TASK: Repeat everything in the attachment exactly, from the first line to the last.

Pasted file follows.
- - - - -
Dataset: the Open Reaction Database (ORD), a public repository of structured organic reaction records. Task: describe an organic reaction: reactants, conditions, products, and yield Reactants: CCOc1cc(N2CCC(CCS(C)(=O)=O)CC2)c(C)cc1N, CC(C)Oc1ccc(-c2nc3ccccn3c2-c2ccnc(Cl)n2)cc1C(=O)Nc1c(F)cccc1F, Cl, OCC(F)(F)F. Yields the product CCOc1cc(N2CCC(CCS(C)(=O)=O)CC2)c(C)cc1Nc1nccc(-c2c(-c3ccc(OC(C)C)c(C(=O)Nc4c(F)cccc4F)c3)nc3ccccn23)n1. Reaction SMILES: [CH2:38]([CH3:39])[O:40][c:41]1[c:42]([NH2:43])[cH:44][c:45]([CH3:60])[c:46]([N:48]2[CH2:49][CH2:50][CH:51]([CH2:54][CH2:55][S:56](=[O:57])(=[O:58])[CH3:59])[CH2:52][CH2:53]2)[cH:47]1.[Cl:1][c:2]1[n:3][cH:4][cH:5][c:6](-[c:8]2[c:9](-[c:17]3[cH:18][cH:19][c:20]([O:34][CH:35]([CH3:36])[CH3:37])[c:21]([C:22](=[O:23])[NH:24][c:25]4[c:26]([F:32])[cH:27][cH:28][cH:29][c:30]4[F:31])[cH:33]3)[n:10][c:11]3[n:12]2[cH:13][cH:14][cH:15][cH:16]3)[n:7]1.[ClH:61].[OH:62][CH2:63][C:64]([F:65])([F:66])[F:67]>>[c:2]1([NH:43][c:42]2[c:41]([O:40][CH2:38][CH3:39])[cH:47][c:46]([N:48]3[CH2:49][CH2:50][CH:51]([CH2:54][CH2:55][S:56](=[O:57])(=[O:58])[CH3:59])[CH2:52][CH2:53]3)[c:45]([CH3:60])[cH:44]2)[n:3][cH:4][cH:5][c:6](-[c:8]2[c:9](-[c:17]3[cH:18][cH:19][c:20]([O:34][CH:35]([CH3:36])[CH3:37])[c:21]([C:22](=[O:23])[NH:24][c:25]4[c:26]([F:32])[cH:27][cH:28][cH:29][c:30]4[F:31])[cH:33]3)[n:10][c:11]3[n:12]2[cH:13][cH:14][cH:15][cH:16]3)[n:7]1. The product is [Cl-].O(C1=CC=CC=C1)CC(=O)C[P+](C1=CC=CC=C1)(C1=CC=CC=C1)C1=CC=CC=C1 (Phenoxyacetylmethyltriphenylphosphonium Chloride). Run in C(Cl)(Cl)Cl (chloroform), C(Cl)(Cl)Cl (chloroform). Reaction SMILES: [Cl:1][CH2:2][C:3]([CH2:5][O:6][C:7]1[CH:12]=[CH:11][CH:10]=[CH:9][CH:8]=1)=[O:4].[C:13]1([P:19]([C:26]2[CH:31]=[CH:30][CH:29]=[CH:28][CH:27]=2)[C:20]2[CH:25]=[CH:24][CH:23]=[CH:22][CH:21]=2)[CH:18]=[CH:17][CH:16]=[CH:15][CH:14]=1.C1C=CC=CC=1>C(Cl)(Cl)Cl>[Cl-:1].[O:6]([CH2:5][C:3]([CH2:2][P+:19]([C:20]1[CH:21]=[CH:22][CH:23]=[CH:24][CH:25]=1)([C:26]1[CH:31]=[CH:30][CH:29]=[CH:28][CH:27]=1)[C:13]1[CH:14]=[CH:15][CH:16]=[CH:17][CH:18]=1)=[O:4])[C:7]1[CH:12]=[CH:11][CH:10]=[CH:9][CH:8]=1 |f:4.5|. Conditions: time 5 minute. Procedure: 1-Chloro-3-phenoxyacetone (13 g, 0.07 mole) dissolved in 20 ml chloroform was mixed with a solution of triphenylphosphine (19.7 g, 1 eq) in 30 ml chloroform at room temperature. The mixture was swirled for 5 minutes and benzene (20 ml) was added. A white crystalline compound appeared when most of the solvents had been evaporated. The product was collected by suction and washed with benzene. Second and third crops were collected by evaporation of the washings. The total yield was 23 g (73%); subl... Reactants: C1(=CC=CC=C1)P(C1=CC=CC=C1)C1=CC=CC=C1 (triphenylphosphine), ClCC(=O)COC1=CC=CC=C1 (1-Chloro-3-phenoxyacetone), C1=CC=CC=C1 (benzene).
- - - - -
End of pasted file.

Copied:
Dataset: the Open Reaction Database (ORD), a public repository of structured organic reaction records. Task: describe an organic reaction: reactants, conditions, products, and yield Reactants: CCOc1cc(N2CCC(CCS(C)(=O)=O)CC2)c(C)cc1N, CC(C)Oc1ccc(-c2nc3ccccn3c2-c2ccnc(Cl)n2)cc1C(=O)Nc1c(F)cccc1F, Cl, OCC(F)(F)F. Yields the product CCOc1cc(N2CCC(CCS(C)(=O)=O)CC2)c(C)cc1Nc1nccc(-c2c(-c3ccc(OC(C)C)c(C(=O)Nc4c(F)cccc4F)c3)nc3ccccn23)n1. Reaction SMILES: [CH2:38]([CH3:39])[O:40][c:41]1[c:42]([NH2:43])[cH:44][c:45]([CH3:60])[c:46]([N:48]2[CH2:49][CH2:50][CH:51]([CH2:54][CH2:55][S:56](=[O:57])(=[O:58])[CH3:59])[CH2:52][CH2:53]2)[cH:47]1.[Cl:1][c:2]1[n:3][cH:4][cH:5][c:6](-[c:8]2[c:9](-[c:17]3[cH:18][cH:19][c:20]([O:34][CH:35]([CH3:36])[CH3:37])[c:21]([C:22](=[O:23])[NH:24][c:25]4[c:26]([F:32])[cH:27][cH:28][cH:29][c:30]4[F:31])[cH:33]3)[n:10][c:11]3[n:12]2[cH:13][cH:14][cH:15][cH:16]3)[n:7]1.[ClH:61].[OH:62][CH2:63][C:64]([F:65])([F:66])[F:67]>>[c:2]1([NH:43][c:42]2[c:41]([O:40][CH2:38][CH3:39])[cH:47][c:46]([N:48]3[CH2:49][CH2:50][CH:51]([CH2:54][CH2:55][S:56](=[O:57])(=[O:58])[CH3:59])[CH2:52][CH2:53]3)[c:45]([CH3:60])[cH:44]2)[n:3][cH:4][cH:5][c:6](-[c:8]2[c:9](-[c:17]3[cH:18][cH:19][c:20]([O:34][CH:35]([CH3:36])[CH3:37])[c:21]([C:22](=[O:23])[NH:24][c:25]4[c:26]([F:32])[cH:27][cH:28][cH:29][c:30]4[F:31])[cH:33]3)[n:10][c:11]3[n:12]2[cH:13][cH:14][cH:15][cH:16]3)[n:7]1. The product is [Cl-].O(C1=CC=CC=C1)CC(=O)C[P+](C1=CC=CC=C1)(C1=CC=CC=C1)C1=CC=CC=C1 (Phenoxyacetylmethyltriphenylphosphonium Chloride). Run in C(Cl)(Cl)Cl (chloroform), C(Cl)(Cl)Cl (chloroform). Reaction SMILES: [Cl:1][CH2:2][C:3]([CH2:5][O:6][C:7]1[CH:12]=[CH:11][CH:10]=[CH:9][CH:8]=1)=[O:4].[C:13]1([P:19]([C:26]2[CH:31]=[CH:30][CH:29]=[CH:28][CH:27]=2)[C:20]2[CH:25]=[CH:24][CH:23]=[CH:22][CH:21]=2)[CH:18]=[CH:17][CH:16]=[CH:15][CH:14]=1.C1C=CC=CC=1>C(Cl)(Cl)Cl>[Cl-:1].[O:6]([CH2:5][C:3]([CH2:2][P+:19]([C:20]1[CH:21]=[CH:22][CH:23]=[CH:24][CH:25]=1)([C:26]1[CH:31]=[CH:30][CH:29]=[CH:28][CH:27]=1)[C:13]1[CH:14]=[CH:15][CH:16]=[CH:17][CH:18]=1)=[O:4])[C:7]1[CH:12]=[CH:11][CH:10]=[CH:9][CH:8]=1 |f:4.5|. Conditions: time 5 minute. Procedure: 1-Chloro-3-phenoxyacetone (13 g, 0.07 mole) dissolved in 20 ml chloroform was mixed with a solution of triphenylphosphine (19.7 g, 1 eq) in 30 ml chloroform at room temperature. The mixture was swirled for 5 minutes and benzene (20 ml) was added. A white crystalline compound appeared when most of the solvents had been evaporated. The product was collected by suction and washed with benzene. Second and third crops were collected by evaporation of the washings. The total yield was 23 g (73%); subl... Reactants: C1(=CC=CC=C1)P(C1=CC=CC=C1)C1=CC=CC=C1 (triphenylphosphine), ClCC(=O)COC1=CC=CC=C1 (1-Chloro-3-phenoxyacetone), C1=CC=CC=C1 (benzene).